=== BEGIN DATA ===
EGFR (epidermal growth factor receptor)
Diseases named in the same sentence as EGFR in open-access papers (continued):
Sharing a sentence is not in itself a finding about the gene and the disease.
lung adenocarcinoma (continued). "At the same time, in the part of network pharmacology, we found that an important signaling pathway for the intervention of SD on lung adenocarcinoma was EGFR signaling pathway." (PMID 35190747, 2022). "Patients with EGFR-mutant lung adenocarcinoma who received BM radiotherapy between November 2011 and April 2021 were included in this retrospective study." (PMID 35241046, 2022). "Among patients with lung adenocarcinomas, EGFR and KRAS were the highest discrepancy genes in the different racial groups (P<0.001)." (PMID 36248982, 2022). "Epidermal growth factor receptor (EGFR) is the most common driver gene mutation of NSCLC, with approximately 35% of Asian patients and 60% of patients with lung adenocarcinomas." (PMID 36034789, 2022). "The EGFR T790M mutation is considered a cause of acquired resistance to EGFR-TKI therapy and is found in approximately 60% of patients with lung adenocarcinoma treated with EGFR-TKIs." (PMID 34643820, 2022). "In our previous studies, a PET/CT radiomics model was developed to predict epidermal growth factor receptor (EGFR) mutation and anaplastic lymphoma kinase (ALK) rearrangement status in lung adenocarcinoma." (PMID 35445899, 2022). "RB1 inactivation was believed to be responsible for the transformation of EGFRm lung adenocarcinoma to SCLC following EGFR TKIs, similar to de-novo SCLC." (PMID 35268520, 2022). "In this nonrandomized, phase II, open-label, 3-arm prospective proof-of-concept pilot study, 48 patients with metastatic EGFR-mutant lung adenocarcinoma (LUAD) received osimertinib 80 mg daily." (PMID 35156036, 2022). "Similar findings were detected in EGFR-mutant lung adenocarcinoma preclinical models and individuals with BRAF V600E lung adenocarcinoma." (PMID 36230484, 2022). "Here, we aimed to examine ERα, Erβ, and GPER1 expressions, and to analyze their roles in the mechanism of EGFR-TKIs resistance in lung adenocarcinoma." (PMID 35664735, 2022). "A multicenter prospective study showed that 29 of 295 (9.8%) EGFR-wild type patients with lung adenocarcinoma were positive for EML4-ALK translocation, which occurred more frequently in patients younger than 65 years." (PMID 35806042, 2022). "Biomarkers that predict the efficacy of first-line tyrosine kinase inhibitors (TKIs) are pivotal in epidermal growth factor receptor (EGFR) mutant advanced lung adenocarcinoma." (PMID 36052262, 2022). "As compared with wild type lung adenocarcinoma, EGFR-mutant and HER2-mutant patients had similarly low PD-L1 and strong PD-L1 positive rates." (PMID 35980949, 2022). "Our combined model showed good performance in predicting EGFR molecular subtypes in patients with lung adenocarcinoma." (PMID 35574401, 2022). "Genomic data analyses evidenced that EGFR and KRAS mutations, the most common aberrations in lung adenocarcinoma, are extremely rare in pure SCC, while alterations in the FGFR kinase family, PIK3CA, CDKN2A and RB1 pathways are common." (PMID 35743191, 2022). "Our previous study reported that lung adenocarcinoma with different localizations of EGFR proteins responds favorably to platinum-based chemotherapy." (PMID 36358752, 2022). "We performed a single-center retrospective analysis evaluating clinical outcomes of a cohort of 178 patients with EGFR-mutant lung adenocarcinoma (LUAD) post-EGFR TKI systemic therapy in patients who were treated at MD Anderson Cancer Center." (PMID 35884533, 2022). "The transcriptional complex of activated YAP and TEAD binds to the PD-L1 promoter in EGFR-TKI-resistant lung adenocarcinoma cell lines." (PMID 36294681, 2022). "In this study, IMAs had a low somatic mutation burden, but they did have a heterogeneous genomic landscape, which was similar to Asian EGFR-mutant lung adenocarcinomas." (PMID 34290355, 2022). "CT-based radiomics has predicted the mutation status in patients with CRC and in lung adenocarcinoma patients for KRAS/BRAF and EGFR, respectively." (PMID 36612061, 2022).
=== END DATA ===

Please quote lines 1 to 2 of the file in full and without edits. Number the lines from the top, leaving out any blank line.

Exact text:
EGFR (epidermal growth factor receptor)
Diseases named in the same sentence as EGFR in open-access papers (continued):